Linguistic landscape as an identifier of Ukrainian linguistic identity at the intersection of postcolonial and globalization processes
Author: Nataliia Mushyrovska (Rivne State Humanitarian University, Ukraine)
Speaker: Nataliia Mushyrovska
Topic: Language, Community, Ethnicity
COMELA 2020 General Session
Linguistic identity is understood as a means of self-determination and self-identification in today’s globalized world. Especially relevant and interesting for the researcher is this problem in modern Ukraine, which remains a very dynamic community in the post-Soviet and European space. Identity has a direct connection with language, and language itself was a dominant element of Ukrainian identity, a manifestation of national and personal expression when there were no state factors. Nowadays Ukrainian language identity rid of signs of post-Soviet period and is facing the challenges of globalization.
In this paper we will try to find out how Ukrainian linguistic identity can be defined by analyzing the linguistic landscape of cities as the “visibility and salience of languages on public and commercial signs in a given territory or region” (Landry and Bourhis 1997:23), i.e. in public space. Landry and Bourhis (1997) include in the “linguistic landscape” the following types of signs that may be the object of study: language of public road signs, advertising billboards, street names, place names, commercial shop signs, and public signs on government buildings combines to form the linguistic landscape of a given territory, region, or urban agglomeration. (Landry and Bourhis, 1997: 25). The correlation of languages in official inscriptions reflects the language policy top-down, and in commercial and informal inscriptions reflects bottom-up language practice, (Ben-Rafael et al. 2006, Backhaus 2007).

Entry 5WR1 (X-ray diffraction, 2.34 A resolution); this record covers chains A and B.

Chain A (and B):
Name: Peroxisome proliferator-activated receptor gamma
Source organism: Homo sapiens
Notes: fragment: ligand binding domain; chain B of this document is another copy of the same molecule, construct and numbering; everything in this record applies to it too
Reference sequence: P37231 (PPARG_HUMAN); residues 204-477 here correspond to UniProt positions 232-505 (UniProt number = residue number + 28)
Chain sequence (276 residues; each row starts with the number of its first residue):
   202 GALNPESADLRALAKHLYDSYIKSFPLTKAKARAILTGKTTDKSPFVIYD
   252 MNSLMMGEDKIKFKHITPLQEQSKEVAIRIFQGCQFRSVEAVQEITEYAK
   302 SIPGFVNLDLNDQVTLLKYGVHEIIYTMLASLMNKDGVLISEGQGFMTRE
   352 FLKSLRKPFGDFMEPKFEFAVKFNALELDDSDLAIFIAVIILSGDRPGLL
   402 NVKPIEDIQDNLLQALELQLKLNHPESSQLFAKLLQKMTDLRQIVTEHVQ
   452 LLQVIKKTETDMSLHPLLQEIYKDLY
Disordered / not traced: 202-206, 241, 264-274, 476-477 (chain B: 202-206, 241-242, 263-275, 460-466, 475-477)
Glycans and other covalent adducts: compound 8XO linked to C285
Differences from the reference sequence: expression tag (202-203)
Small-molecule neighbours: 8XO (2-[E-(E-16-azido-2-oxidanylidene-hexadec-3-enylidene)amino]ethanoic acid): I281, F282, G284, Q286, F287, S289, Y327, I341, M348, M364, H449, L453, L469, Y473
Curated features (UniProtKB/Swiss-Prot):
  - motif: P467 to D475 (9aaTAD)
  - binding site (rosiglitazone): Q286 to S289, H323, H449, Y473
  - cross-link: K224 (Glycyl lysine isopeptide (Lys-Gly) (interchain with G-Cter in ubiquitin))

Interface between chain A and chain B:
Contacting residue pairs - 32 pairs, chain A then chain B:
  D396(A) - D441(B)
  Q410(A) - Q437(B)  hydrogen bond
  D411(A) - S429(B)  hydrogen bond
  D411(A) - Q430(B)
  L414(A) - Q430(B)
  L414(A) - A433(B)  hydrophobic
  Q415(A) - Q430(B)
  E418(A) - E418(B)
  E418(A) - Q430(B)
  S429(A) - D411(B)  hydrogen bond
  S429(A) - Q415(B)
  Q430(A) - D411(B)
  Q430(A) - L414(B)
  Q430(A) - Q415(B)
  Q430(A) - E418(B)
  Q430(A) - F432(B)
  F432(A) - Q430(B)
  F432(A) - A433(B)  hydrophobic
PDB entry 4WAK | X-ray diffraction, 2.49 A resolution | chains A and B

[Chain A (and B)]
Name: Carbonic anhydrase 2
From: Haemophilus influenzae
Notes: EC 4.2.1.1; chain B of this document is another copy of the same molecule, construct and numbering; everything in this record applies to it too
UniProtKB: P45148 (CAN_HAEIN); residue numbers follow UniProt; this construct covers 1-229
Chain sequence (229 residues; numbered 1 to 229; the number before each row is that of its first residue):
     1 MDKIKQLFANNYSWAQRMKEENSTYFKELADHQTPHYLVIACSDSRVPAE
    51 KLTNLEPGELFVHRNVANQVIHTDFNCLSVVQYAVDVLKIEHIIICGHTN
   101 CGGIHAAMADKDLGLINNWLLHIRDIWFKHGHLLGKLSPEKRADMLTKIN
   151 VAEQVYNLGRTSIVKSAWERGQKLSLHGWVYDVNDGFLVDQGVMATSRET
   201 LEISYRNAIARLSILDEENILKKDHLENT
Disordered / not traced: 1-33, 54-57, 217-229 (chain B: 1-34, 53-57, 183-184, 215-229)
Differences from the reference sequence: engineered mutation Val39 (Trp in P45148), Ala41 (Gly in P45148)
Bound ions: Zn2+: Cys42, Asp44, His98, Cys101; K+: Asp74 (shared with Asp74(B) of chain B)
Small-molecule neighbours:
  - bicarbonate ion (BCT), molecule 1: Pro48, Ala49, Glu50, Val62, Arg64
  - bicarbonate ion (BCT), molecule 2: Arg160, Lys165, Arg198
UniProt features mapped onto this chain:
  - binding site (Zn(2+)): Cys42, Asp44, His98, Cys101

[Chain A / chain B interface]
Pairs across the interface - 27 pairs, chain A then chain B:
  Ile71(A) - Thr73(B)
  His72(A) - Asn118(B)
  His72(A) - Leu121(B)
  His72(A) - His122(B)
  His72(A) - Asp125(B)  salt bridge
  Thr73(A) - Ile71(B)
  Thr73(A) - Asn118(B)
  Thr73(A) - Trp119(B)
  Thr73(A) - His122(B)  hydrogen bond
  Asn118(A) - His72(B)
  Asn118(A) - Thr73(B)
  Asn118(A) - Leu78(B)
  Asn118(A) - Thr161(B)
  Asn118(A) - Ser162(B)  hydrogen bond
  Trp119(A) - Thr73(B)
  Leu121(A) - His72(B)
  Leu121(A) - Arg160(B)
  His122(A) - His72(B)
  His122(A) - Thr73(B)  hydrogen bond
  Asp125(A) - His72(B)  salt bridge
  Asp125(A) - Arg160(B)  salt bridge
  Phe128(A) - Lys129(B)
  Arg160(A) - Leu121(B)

This work analyzes the functioning of Ukrainian and other languages in the urban language landscape, due to official and unofficial prerequisites, which are the result of the implementation of language policy, value processes (decommunization), the coexistence and commodification of languages in the context of globalization, the manifestation of language communities through the use of symbolic language systems and language errors.
Backhaus, P (2007): Linguistic Landscapes: A Comparative Study of Urban Multilingualism in Tokyo. Clevedon: Multilingual Matters, 2007, 158.
Ben-Rafael, Е./ Shoami, Е./ Amara, М. / Hecht, N (2006): The symbolic construction of the public space: the case of Israel. International Journal of Multilingualism, 3/1, 7-28.
Gorter, D. (2006): Linguistic landscape: a new approach to multilingualism. Bristol : Multilingual Matters, 89.
Landry, R / R. Y. Bourhis. R.Y. (1997): Linguistic landscape and ethnolinguistic vitality: An empirical study. Journal of Language and Social Psychology. Vol. 16. Iss. 1., 23-49.
Keywords: linguistic landscape, sign, language, ethno-sociolinguistics, language policy, multilingualism, globalization